I am having trouble posting a picture. I am using the instructions Dr. M has posted. Am I missing something?
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Quoting Hurricanes101:
and still no 18Z coordinates on 93L

I was just wondering why.
Member Since: May 16, 2009 Posts: 1 Comments: 1231
1031. SeALWx
Quoting Drakoen:
Seems like this thing isn't going to develop until it gets into the central or western Caribbean.


Did anyone else read this in a spooky ghost-of-John-Hope voice?
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1029. IKE
Look at the above normal precip in the SE USA on the 6-10 day outlook. Higher chances then yesterday...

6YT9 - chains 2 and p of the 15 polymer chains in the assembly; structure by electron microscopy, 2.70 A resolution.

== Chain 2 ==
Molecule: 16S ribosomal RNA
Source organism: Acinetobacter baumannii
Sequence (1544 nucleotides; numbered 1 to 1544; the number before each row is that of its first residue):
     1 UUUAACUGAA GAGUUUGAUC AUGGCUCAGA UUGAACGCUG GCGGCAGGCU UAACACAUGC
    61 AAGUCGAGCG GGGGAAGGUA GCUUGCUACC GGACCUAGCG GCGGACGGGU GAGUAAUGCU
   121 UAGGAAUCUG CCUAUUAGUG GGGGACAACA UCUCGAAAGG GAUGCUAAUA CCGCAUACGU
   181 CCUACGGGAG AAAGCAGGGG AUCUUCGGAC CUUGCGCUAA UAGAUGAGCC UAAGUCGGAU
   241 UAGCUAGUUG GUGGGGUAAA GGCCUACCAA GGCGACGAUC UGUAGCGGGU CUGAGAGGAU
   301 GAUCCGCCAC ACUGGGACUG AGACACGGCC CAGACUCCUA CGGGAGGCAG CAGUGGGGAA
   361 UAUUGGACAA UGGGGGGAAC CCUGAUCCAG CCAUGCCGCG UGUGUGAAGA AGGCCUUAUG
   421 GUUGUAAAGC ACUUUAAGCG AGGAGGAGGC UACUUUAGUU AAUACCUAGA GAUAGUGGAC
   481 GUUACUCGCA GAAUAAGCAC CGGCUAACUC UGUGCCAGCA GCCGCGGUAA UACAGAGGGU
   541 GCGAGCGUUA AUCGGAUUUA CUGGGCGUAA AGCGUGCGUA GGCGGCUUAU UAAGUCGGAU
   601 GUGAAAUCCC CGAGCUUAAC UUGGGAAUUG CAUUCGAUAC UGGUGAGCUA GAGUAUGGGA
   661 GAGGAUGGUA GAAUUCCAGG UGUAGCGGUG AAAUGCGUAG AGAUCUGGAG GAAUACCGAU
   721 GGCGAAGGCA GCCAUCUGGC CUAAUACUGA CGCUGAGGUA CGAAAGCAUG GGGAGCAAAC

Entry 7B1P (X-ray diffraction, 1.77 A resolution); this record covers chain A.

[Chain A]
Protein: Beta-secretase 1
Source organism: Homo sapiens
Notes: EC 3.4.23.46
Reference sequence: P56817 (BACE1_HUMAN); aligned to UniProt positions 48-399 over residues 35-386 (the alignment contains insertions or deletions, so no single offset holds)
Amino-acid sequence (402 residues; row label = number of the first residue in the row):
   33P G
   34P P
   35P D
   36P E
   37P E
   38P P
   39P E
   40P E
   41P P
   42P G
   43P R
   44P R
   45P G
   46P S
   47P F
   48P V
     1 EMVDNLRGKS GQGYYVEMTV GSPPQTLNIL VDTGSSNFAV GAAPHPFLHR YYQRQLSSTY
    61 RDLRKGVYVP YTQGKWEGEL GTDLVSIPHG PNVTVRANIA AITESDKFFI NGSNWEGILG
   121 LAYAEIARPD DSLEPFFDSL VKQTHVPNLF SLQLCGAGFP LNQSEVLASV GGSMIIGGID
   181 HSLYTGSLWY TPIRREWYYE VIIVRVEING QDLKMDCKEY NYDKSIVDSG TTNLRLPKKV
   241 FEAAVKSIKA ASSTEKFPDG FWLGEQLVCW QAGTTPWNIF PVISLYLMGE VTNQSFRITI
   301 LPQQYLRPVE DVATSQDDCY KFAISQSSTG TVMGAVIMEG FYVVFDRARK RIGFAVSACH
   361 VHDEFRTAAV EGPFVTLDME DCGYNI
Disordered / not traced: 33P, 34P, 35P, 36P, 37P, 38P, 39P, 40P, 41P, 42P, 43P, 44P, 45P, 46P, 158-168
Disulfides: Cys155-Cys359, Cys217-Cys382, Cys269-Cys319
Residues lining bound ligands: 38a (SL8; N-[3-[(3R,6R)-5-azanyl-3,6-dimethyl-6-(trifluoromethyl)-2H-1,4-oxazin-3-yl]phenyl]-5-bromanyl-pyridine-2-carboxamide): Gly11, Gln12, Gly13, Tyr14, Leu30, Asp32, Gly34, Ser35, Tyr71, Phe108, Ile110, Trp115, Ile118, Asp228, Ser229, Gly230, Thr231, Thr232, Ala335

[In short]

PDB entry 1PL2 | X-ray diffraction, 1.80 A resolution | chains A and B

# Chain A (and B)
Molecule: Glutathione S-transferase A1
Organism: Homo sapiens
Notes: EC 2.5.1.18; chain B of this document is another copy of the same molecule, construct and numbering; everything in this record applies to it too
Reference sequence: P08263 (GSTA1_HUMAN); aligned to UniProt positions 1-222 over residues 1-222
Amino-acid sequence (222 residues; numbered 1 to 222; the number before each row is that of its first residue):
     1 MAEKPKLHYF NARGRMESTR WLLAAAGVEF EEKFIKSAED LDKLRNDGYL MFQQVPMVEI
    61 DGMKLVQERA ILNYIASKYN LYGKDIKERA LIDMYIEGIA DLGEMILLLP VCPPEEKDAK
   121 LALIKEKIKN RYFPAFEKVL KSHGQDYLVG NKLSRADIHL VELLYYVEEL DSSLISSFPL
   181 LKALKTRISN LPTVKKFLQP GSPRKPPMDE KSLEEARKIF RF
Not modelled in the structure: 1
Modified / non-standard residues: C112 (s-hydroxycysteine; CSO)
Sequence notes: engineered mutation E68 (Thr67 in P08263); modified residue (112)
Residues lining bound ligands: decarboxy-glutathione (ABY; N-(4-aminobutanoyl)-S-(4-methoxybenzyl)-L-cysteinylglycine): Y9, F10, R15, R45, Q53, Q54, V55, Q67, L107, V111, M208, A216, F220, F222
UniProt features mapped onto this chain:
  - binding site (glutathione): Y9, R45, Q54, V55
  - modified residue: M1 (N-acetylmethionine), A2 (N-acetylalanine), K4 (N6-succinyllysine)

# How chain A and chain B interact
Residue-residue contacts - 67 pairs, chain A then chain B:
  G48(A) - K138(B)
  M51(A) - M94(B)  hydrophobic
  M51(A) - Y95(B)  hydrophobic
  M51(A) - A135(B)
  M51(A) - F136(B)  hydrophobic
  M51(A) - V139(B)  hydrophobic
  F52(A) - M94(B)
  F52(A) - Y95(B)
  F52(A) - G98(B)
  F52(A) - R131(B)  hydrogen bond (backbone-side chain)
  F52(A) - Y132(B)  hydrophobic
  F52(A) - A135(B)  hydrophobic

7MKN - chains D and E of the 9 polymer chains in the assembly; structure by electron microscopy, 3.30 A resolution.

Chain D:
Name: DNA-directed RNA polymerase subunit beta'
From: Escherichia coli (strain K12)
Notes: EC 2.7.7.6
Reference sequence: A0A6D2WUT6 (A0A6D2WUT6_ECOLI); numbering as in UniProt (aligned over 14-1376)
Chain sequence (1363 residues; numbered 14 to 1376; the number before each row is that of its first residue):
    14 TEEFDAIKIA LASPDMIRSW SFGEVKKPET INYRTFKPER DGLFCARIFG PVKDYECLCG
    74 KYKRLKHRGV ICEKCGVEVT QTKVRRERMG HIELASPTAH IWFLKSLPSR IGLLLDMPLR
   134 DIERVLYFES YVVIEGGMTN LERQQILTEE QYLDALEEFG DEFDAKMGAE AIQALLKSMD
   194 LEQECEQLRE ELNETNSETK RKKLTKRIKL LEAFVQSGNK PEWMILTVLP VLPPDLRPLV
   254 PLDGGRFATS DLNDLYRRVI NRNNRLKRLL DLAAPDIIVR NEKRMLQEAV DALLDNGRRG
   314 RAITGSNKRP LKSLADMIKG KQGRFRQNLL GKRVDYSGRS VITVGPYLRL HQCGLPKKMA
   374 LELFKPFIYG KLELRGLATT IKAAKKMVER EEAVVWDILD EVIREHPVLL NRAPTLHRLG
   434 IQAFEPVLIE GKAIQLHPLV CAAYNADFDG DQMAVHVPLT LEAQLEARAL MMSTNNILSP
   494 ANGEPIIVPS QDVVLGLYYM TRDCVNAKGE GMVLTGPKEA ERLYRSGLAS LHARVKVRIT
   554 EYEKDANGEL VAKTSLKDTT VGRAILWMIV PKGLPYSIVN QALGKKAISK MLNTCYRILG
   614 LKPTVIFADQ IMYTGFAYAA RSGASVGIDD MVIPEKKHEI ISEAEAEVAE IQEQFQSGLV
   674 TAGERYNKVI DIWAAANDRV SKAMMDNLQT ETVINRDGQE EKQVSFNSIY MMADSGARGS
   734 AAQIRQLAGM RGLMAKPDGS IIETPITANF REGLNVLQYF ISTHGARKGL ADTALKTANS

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Quoting MississippiWx:
Circulation is moving W to WNW. Convection is moving north around the center, making it appear to have a northward movement. If you speed up the visible loops, it's easy to discern movement.
Exactly
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Quoting VAbeachhurricanes:




position seems about right,maybe a little bit further west!!!
Member Since: October 5, 2007 Posts: 20 Comments: 4970


EURO 240 hours out. Probably good for TX that the EURO is pointing at it right now. Usually, if you're in the initial "forecast path," you don't stay there!
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I am expecting a big turn to the west the north track is temporary and head either north of Jamaica or south of Jamaica either a FAY or GUSTAV track
FAY

GUSTAV
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1024. IKE
Knoxville,TN...Morristown,TN weather office....

"GFS AND